Mr. Walker advises friends of Turkey to be both critical and skeptical of the euphoria and also skeptical and cautious of extreme pessimism, when dealing with news of the ever-changing political landscape of the country. The history of all countries has been to take one step forward and two steps back, and so it is with Turkey. He believes that the senseless violence pervading the Middle East, the ongoing conflicting wars in Syria and Iraq, the tendency towards authoritarianism in the region can only be countered when diverse groups of people come together to engage in dialogue and discussion. Even though the volatile political period in Turkey promises a difficult road ahead, it is a struggle that can be overcome if embracing diversity is marked as the way to move forward.
“Thinking about the future and where we go as a progressive community focused on national security, we have to speak to our own populations…Just like many of us in this [American] community, we don’t fit into a nice box.” Mr. Walker emphasizes the problem of categorizing people into boxes, instead urging the U.S. government and Turkey to move beyond bigotry and myopic visions and learn how to broaden perspectives and adapt to each other. Turkey’s great challenge in the current period is to move towards a truly people’s driven democracy. In a world that is deeply interconnected, Mr. Walker believes it is America’s responsibility to “reach out and be our brothers’ keepers” across the waters.

Source: Rumi Forum

Fethullah Gulen's Oped in New York Times: Turkey's Eroding Democracy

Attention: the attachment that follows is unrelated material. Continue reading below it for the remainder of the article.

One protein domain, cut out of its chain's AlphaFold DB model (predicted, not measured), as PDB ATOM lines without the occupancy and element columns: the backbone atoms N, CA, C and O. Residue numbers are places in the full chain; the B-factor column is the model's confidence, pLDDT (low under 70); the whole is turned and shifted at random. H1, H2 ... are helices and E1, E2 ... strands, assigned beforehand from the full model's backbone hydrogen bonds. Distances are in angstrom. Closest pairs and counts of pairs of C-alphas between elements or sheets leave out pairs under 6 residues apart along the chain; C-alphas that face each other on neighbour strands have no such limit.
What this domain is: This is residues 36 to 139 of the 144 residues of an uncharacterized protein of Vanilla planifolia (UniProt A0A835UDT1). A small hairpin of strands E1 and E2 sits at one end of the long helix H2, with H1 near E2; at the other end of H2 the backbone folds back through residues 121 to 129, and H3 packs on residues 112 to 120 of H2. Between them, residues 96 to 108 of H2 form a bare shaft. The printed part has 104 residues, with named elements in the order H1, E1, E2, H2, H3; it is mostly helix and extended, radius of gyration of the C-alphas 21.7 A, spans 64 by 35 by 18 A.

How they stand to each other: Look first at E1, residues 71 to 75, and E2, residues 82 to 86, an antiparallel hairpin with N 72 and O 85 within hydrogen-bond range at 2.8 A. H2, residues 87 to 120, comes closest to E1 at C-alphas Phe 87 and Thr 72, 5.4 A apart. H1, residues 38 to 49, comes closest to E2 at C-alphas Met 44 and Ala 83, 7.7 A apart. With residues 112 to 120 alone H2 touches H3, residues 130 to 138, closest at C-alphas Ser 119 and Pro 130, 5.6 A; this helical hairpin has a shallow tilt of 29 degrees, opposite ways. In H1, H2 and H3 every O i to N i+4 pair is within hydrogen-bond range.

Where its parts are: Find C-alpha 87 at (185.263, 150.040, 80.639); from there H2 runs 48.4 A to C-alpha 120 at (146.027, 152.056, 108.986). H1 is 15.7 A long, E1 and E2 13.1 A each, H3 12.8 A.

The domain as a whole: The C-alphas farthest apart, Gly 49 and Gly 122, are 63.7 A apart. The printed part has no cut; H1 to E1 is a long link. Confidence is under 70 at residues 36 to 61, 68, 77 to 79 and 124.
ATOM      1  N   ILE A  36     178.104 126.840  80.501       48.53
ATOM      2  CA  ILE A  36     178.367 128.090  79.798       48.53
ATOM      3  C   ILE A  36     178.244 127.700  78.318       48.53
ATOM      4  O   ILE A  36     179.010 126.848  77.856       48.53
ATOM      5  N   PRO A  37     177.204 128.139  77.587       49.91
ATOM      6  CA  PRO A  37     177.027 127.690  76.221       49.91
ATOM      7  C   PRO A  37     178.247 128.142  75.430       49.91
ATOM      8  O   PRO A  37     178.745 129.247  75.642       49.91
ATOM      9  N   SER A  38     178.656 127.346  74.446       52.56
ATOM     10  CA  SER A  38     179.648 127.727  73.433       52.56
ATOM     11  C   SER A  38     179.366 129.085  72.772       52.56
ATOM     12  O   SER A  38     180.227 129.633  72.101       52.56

SAYLORSBURG, Pa. — It is deeply disappointing to see what has become of Turkeyin the last few years. Not long ago, it was the envy of Muslim-majority countries: a viable candidate for the European Union on its path to becoming a functioning democracy that upholds universal human rights, gender equality, the rule of law and the rights of Kurdish and non-Muslim citizens. This historic opportunity now appears to have been squandered as Turkey’s ruling party, known as the A.K.P., reverses that progress and clamps down on civil society, media, the judiciary and free enterprise.

Turkey’s current leaders seem to claim an absolute mandate by virtue of winning elections. But victory doesn’t grant them permission to ignore the Constitution or suppress dissent, especially when election victories are built on crony capitalism and media subservience. The A.K.P.’s leaders now depict every democratic criticism of them as an attack on the state. By viewing every critical voice as an enemy — or worse, a traitor — they are leading the country toward totalitarianism.

The latest victims of the clampdown are the staff, executives and editors of independent media organizations who were detained and are now facing charges made possible by recent changes to the laws and the court system. The director of one of the most popular TV channels, arrested in December, is still behind bars. Public officials investigating corruption charges have also been purged and jailed for simply doing their jobs. An independent judiciary, a functioning civil society and media are checks and balances against government transgressions. Such harassment sends the message that whoever stands in the way of the ruling party’s agenda will be targeted by slander, sanctions and even trumped-up charges.Turkey’s rulers have not only alienated the West, they are also now losing credibility in the Middle East. Turkey’s ability to assert positive influence in the region depends not only on its economy but also on the health of its own democracy.

The core tenets of a functioning democracy — the rule of law, respect for individual freedoms — are also the most basic of Islamic values bestowed upon us by God. No political or religious leader has the authority to take them away. It is disheartening to see religious scholars provide theological justification for the ruling party’s oppression and corruption or simply stay silent. Those who use the language and symbols of religious observance but violate the core principles of their religion do not deserve such loyalty from religious scholars.